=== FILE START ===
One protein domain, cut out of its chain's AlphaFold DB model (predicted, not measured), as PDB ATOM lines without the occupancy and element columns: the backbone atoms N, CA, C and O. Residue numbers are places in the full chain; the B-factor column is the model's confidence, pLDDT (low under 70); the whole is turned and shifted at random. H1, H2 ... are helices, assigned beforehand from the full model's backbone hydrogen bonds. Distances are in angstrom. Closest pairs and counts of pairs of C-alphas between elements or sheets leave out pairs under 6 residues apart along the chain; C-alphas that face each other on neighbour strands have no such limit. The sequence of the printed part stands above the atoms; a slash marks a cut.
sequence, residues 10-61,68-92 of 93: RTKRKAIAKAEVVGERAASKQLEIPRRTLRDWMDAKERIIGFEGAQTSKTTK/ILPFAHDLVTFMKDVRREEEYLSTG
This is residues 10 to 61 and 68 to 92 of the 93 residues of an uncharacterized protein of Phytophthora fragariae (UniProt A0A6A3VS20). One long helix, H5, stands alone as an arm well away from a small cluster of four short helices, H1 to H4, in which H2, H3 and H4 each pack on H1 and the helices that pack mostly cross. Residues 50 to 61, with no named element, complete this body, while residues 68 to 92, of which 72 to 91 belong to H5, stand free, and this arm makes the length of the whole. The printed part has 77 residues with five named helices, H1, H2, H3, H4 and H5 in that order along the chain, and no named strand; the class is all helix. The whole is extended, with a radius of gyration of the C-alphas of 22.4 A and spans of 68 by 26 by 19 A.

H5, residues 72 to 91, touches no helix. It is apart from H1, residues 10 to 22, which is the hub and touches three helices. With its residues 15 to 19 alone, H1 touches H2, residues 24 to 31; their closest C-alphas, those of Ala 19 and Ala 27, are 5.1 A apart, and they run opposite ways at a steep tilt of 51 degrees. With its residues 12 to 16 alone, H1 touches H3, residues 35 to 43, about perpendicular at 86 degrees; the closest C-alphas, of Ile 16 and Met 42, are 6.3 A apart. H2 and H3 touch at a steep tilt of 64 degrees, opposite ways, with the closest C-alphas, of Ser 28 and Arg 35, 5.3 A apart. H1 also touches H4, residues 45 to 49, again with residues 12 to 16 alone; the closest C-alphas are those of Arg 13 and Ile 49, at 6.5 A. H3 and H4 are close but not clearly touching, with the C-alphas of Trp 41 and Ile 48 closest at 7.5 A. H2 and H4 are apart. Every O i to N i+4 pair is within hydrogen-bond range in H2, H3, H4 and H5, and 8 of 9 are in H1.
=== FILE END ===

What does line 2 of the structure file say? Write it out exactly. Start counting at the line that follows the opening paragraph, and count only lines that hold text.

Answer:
This is residues 10 to 61 and 68 to 92 of the 93 residues of an uncharacterized protein of Phytophthora fragariae (UniProt A0A6A3VS20). One long helix, H5, stands alone as an arm well away from a small cluster of four short helices, H1 to H4, in which H2, H3 and H4 each pack on H1 and the helices that pack mostly cross. Residues 50 to 61, with no named element, complete this body, while residues 68 to 92, of which 72 to 91 belong to H5, stand free, and this arm makes the length of the whole. The printed part has 77 residues with five named helices, H1, H2, H3, H4 and H5 in that order along the chain, and no named strand; the class is all helix. The whole is extended, with a radius of gyration of the C-alphas of 22.4 A and spans of 68 by 26 by 19 A.